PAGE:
How each of us lives, being our own little selves, doing our own little thing -- how can we ever know the fullness of our own legacy? What we've gifted others, what we've manifested? I mean, just stop and consider all the legacies that WE'VE experienced and received from others in ways not just large but small!

I often tell the story of one of the first airplane rides I took as an adult, having made the ill-advised decision to go to school in Vancouver, when I was basically catatonic with fear while we were waiting for the plane to take off. And I felt a little pat on my hand, and the little boy next to me said "Don't worry, lady. Everything will be just fine."

He's presumably a grown man now. Even approaching middle age! And I'm sure he has no memory of this at all. But I'll never forget it – it was such a gentle act of kindness. And part of his legacy that's still getting shared... because I just shared it.

I never pretend to "understand" intellectually the science-defying miracles we read about in the Bible. Invariably there are explanations floated that seek to cast them as 'rational in reality' and only miraculous if somehow that reality's not been noticed. 

Like, the feeding of the 5000 was really just everyone sharing – but if that's not noticed, it's a miracle. Or Jesus was really walking on a sandbar, not water – but if that's not noticed, it's a miracle. Or Tabitha wasn't really dead but just unconscious – but if that's not noticed, then we call it a miracle when she's raised. 

I have to admit, I don't find those explanations terrifically interesting. But I also don't consider them necessary. Because these aren't stories that are told simply to communicate FACTS. The Bible is revelation: it's meant to reveal. These are stories that are told to reveal and communicate MEANING. 

And sometimes LOTS of meaning, and layers of meaning, and varieties of meaning. Because that's how stories work, and that's their point.

I could have told you that very same story about the little boy on the plane in the very same words, but in order to convey the 'meaning' of 'not only adults but also children can be wise'. Rather than the 'meaning' of how we never know what small kindness we've shown someone randomly that they'll never forget.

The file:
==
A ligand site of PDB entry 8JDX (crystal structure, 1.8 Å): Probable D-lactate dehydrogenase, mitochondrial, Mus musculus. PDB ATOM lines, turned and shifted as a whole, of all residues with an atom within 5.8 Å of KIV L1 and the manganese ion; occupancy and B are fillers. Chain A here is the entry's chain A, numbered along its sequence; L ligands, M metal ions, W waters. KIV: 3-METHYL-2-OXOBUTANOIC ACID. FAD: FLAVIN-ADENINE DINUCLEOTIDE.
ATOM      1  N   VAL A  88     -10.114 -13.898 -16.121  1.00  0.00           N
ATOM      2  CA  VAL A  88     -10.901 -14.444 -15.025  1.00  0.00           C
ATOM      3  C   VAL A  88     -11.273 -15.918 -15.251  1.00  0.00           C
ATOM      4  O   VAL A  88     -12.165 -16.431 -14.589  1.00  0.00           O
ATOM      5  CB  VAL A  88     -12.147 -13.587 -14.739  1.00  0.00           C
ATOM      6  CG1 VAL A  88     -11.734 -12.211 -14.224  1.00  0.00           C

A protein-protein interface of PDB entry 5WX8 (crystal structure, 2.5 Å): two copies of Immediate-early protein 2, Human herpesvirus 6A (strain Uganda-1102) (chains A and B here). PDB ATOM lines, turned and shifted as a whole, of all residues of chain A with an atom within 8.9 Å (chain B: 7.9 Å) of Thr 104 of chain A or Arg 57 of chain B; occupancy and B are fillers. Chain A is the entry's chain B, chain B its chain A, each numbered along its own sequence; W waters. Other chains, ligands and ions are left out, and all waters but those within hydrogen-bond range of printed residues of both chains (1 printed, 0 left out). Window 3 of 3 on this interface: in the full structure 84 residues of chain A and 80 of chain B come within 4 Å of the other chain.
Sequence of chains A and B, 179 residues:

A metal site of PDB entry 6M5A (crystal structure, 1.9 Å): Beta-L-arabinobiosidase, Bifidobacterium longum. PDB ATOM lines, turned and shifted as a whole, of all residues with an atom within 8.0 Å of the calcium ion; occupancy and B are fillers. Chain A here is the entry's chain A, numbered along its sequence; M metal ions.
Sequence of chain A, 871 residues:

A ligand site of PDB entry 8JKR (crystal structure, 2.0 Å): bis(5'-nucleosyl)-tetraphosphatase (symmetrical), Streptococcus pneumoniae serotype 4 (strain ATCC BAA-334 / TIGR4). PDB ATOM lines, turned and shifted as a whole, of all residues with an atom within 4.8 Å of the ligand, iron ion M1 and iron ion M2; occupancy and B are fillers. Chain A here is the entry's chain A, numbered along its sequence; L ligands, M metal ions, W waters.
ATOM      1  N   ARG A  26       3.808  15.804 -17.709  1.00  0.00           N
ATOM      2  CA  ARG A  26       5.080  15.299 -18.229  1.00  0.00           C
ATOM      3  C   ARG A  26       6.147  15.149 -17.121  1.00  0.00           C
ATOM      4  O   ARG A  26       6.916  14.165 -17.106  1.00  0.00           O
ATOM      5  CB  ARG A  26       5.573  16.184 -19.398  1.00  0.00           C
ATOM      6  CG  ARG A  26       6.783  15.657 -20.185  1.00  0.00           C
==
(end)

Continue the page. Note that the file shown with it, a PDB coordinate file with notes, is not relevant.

So the story from Acts – it begins as a story that's pretty much a funeral. It begins as a story of the layers of meaning of Tabitha's legacy: not only the love of God and neighbour she's embodied in her life through 'good works and acts of charity', but also the literal gifts she's given others in the shape of all those pieces of clothing the women have literally brought with them in their grief.  

It begins as a story of pretty much a funeral. Of Tabitha's 'legacy', as though it's something she's left behind.

But then the story continues. And that's not what it is at all. Because Peter reaches his hand out to her, and speaks to her, and helps her up, and shows her to all those who've gathered – with all their memories and experiences of Tabithaness and the gifts that for each of them mean "Tabitha" – and that legacy's not dead at all. 

It's alive in the midst of them. The Holy Spirit does what the Holy Spirit does, and the goodness and the meaning, they still live and can't be lost. Not for Tabitha's community, and not for us either, held as we are too in the power of the Spirit. And inspired as we try to be too, by the power of the Spirit. 

"For I received what I've also handed on," is how the Apostle Paul puts it in one of his letters to the early church. Thanks be to God, by whose Spirit legacies of goodness abide. Amen.